Amitai Etzioni makes a point about public intellectuals that’s occasionally flitted through my head, with respect to the academic as well as the punditocratic realm. It seems that, from the point of view of establishing a reputation, you’re sometimes better off for being interestingly wrong than exactly right. I think part of Rawls’s fame has to do with there being so many intriguing little nooks to poke into and tweak or poke at. And certainly, Nozick’s not well known because very many other academics thought he was right—but it provided a rich source for liberal writers looking to prove him wrong, again, partly owing to the dense layering of provocative tangents and intriguing thought experiments. To take a wider view: consider how much less controversial scientific findings are than philosophical arguments. Then try to think of a science class where you actually read a paper more than a few decades old—Newton’s Principia, say, in the original the way you still read Aristotle or Kant in philosophy classes. Within philosophy, the less controversial an idea is, the less apt it is to be associated with its originators: A student in a logic class will often not even hear the names Frege or Wittgenstein, except perhaps as a brief aside.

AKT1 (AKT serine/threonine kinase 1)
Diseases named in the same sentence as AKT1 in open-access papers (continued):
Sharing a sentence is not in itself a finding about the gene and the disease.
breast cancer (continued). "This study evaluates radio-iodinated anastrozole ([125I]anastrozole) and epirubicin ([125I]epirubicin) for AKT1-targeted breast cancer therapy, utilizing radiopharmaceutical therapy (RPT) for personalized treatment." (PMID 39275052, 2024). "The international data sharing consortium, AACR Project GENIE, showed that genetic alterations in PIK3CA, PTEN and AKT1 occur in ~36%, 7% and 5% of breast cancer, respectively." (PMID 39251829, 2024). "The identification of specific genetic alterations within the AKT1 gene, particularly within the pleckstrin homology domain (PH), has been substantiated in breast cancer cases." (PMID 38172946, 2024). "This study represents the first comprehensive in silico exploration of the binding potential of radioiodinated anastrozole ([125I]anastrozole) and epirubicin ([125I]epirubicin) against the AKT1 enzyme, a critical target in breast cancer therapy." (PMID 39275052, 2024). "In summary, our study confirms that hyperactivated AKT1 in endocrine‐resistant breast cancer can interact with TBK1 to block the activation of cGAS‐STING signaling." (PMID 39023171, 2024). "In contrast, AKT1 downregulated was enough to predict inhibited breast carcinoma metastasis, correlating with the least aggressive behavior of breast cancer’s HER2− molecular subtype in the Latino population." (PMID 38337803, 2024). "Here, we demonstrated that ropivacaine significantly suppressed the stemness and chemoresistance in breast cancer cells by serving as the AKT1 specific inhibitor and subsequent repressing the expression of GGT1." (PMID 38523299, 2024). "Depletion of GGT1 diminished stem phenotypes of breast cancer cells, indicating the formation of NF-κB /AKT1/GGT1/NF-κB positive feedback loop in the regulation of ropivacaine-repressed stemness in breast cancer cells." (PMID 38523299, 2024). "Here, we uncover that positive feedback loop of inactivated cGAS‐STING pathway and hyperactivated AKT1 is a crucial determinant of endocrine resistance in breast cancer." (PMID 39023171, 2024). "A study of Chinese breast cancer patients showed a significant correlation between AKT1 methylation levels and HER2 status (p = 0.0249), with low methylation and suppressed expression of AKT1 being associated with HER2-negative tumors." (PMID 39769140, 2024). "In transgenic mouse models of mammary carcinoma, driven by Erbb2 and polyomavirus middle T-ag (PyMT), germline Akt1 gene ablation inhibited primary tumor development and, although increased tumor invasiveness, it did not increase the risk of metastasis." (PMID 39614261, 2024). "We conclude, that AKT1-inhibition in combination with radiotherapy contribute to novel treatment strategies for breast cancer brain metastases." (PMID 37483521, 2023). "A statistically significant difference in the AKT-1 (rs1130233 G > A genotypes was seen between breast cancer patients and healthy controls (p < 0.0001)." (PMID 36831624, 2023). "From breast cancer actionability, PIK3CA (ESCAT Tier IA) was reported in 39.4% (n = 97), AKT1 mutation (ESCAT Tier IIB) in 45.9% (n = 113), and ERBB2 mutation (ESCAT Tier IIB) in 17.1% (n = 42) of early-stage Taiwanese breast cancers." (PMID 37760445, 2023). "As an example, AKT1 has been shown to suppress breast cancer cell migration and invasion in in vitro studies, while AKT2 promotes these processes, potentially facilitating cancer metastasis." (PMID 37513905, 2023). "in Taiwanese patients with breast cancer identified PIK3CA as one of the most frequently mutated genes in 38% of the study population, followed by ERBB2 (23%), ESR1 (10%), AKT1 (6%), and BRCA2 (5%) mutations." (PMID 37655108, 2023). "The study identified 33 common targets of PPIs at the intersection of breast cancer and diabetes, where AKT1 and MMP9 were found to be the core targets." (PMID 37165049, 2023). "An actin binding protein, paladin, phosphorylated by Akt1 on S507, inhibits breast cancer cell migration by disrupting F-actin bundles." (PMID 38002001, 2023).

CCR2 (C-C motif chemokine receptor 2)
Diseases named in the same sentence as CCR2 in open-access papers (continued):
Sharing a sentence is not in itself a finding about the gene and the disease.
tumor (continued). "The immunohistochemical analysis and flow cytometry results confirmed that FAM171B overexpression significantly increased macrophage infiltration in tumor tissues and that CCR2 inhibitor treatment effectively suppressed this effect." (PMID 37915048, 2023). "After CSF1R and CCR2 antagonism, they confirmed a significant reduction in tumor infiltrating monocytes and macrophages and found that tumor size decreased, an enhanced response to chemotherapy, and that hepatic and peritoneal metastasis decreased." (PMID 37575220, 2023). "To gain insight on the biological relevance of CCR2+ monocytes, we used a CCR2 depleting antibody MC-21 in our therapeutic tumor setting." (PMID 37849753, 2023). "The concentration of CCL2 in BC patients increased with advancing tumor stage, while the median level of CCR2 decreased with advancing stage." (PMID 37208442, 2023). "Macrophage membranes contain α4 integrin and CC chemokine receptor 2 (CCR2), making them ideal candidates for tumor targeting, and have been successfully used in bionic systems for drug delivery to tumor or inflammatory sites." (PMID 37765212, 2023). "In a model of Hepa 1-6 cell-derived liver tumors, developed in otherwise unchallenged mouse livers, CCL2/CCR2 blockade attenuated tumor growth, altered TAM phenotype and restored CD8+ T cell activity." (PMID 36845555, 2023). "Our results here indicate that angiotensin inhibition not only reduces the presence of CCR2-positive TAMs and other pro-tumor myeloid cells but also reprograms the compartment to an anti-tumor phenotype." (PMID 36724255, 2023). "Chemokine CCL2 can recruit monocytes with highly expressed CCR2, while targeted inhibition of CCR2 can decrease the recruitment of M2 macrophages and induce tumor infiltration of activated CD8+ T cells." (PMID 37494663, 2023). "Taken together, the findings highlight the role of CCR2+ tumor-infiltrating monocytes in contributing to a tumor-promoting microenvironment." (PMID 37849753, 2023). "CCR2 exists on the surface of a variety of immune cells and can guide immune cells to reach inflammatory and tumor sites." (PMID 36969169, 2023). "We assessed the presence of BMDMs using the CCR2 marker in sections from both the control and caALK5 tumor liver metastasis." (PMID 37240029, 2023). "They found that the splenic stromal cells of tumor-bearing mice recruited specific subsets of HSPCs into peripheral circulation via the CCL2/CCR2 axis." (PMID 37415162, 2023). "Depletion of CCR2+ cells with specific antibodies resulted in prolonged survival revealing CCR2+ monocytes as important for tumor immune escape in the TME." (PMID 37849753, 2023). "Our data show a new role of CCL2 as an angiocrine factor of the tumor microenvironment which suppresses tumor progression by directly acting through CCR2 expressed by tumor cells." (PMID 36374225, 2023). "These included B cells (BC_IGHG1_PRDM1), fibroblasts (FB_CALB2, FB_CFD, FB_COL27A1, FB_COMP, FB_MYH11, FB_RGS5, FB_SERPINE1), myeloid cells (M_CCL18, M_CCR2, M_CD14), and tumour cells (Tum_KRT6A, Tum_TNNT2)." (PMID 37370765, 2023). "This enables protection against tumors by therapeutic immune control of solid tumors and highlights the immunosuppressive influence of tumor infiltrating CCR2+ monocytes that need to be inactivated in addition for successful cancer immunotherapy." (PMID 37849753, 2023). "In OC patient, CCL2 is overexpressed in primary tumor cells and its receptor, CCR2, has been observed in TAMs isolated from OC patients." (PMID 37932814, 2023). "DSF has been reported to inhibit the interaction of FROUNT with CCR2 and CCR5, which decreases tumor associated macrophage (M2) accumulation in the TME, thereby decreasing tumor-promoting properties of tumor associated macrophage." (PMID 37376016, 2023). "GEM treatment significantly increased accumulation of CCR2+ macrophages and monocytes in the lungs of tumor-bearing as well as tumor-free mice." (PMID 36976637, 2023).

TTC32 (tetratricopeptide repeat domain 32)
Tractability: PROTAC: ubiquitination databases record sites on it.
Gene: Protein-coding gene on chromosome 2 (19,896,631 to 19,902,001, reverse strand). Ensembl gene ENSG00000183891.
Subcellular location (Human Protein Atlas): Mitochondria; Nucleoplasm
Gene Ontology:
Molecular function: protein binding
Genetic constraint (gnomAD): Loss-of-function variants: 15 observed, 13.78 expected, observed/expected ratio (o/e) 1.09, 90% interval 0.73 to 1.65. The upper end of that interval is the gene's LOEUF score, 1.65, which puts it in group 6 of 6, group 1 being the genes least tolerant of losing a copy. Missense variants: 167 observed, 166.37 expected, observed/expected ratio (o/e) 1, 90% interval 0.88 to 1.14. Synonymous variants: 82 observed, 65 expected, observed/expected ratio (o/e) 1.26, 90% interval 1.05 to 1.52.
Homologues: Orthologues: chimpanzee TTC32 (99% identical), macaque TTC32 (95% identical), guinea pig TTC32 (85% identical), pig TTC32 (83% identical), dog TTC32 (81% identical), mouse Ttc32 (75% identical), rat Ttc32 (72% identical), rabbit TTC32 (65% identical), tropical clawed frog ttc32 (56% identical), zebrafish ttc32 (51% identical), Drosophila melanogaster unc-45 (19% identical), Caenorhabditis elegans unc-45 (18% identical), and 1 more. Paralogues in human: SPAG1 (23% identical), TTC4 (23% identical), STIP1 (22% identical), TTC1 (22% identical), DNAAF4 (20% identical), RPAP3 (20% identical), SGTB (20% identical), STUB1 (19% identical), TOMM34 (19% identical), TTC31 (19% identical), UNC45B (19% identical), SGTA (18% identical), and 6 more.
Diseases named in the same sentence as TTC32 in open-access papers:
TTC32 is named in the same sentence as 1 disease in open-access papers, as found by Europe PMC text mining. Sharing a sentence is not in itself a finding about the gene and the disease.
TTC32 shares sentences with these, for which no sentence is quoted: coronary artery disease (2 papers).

It makes pretty good sense: Something that’s agreed to be right gets absorbed into our background knowledge and forgotten. There’s not a lot more to say at that point: “That sure is right, Bob.” “Sure is.” There’s probably a potentially interesting memetic analysis here about different clusters of memes “reproduce” differently, may be worth thinking about and returning to later.